Record what you are eating.

If one of your goals is to lose weight, a food log is an excellent way to get started. Studies show that writing down everything you eat throughout the day can double your weight loss. This works because it makes you much more aware of what you are putting in your mouth.

3) ‘Rithmetic

A lot of us are motivated by the numbers. Most people feel they MUST weigh themselves, however don’t measure success by that number alone. Here are some other numbers to consider:

Body composition

This is the ratio of fat to lean body tissue and it is much more important. This can be measured with a skin fold calipers or a bio-impedance device. If you would like to have this measured by a trainer at our studio please let us know.

Inches lost

It’s tricky to use a tape measure and because it’s hard to measure at exactly the same spot the next time, so instead identify a piece of clothing that’s a little too tight right now and try it on again in 4 weeks to see if it fits better.

Measure your fitness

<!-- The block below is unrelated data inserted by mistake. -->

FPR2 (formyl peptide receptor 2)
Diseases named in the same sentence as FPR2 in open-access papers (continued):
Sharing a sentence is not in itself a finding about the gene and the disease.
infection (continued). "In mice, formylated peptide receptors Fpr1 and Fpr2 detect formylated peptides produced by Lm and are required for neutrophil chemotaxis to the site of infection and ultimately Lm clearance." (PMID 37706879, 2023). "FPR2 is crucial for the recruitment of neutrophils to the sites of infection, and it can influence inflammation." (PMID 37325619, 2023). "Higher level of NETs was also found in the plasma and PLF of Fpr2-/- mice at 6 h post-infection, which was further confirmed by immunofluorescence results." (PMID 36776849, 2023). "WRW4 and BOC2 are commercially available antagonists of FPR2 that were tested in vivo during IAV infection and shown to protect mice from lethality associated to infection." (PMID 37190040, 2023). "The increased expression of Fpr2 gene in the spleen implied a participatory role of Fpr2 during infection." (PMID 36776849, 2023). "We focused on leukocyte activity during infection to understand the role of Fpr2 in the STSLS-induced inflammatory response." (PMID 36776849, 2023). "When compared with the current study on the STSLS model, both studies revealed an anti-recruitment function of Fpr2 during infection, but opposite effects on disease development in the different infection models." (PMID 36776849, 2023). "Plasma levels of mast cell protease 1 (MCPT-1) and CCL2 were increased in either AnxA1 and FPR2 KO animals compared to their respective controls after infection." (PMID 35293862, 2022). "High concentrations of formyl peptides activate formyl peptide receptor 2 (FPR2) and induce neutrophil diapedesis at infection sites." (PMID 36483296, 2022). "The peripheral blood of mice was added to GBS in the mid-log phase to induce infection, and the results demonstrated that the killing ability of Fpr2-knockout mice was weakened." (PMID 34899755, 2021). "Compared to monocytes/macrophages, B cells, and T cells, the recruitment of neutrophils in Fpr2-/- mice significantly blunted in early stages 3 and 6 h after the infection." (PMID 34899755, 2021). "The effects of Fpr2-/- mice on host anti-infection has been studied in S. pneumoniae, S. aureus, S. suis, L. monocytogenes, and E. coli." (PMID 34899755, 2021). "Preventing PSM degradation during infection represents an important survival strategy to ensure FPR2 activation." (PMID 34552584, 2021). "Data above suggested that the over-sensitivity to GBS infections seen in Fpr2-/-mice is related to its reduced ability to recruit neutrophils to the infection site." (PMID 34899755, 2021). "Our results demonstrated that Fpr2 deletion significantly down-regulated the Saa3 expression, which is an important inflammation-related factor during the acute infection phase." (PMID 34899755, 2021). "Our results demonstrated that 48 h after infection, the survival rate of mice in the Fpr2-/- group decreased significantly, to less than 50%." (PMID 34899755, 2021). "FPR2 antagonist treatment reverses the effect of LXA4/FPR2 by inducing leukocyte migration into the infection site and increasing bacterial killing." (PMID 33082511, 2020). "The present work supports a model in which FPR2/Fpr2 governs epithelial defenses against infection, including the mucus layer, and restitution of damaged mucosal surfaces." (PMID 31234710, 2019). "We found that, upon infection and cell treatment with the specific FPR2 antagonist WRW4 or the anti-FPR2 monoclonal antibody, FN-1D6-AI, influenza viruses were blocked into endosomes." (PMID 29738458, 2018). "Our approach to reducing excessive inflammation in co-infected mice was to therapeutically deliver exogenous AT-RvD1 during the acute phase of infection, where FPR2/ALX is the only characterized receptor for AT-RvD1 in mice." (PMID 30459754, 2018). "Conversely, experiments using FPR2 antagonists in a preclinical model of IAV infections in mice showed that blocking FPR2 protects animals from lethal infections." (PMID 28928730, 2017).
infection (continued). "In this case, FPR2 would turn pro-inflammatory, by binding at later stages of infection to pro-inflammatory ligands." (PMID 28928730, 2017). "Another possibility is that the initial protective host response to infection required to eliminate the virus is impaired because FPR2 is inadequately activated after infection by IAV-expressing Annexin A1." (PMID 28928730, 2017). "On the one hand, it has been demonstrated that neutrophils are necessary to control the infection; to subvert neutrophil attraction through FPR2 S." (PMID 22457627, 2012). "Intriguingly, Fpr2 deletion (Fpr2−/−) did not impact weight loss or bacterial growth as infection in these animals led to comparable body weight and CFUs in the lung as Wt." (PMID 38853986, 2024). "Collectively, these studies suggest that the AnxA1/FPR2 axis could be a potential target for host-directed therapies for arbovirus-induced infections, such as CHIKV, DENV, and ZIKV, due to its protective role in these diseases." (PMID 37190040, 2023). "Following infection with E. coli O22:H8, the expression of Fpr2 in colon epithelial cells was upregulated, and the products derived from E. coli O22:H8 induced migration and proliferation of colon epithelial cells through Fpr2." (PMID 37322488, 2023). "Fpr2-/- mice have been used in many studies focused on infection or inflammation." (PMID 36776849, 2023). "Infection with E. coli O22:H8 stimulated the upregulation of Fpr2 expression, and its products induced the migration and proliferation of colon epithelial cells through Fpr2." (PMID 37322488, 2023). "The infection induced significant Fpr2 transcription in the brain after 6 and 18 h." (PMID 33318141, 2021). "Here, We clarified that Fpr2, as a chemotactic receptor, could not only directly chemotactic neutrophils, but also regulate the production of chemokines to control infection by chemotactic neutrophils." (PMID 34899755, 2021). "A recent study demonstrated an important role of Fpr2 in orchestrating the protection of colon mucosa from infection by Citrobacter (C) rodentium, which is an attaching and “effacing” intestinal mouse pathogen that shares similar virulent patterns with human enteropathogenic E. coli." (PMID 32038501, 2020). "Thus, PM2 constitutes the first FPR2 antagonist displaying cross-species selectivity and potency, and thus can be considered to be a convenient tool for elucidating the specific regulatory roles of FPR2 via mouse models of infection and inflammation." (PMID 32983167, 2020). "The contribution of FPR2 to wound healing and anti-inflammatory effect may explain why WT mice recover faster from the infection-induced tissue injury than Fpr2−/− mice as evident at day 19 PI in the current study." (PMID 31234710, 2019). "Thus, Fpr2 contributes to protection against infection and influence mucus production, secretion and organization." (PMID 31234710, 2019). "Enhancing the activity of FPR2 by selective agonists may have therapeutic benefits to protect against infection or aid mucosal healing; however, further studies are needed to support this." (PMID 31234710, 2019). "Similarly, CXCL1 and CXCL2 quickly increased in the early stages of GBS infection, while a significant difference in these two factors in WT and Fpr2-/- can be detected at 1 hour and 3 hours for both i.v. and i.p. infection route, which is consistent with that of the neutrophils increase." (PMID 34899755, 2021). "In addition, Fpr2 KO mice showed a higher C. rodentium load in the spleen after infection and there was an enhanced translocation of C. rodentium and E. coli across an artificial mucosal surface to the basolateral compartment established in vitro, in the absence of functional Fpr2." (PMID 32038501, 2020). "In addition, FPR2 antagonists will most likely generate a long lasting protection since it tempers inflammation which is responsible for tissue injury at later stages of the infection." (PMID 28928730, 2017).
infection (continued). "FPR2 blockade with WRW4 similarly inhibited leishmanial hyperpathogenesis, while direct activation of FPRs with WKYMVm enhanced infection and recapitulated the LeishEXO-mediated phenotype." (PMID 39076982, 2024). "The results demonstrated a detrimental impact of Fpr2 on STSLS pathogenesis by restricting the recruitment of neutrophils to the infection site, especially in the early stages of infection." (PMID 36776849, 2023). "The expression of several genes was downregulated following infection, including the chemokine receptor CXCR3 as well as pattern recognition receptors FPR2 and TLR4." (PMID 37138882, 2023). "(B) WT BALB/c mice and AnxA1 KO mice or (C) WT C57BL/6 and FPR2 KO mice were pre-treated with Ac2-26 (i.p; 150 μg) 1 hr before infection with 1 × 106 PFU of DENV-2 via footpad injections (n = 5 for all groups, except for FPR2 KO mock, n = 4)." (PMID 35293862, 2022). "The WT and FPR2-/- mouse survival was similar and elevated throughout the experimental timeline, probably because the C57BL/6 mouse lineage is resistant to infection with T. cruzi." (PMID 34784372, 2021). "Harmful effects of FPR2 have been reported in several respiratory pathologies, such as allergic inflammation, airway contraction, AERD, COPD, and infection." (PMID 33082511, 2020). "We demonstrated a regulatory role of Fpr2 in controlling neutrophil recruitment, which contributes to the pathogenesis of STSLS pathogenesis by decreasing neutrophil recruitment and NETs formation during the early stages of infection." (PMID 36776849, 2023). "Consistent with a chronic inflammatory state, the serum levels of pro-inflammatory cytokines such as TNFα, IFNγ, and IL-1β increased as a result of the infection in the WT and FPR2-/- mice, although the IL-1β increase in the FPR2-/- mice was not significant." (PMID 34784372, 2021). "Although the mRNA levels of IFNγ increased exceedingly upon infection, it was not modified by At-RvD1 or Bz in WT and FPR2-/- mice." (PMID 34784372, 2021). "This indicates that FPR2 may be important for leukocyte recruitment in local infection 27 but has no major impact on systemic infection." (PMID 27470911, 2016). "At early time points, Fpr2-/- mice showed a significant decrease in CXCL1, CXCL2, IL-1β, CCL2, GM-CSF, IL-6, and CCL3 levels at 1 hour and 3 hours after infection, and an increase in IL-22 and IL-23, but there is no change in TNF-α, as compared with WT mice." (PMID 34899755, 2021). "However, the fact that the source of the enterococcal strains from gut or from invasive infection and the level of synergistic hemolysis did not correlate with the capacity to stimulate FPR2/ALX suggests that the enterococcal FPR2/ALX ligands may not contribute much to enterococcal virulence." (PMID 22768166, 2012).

How many push-ups you can do without stopping, how many chair squats you can complete in 30 seconds and how long can you stand on one foot?How long does it takes you to walk/run a specific distance such as one mile (works best on a track)? Re-test every four weeks and you will be impressed with yourself! Turn over a new leaf…follow the “Three R’s” and get your fall fitness routine in shape! autumn_leaves_png3601

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Poisonous Plants

Category : Active Living

Don’t let these poisonous plants ruin your summertime fun!

A couple of poisonous plants that are very common in Wisconsin include poison ivy and poison parsnip.

Poison Ivy…leaves of three, let it be

Of course, avoiding contact with poison ivy is the best case scenario, so being able to identify it is important. In the picture below you can see smaller light green leaves and more mature darker green leaves of the poison ivy plant.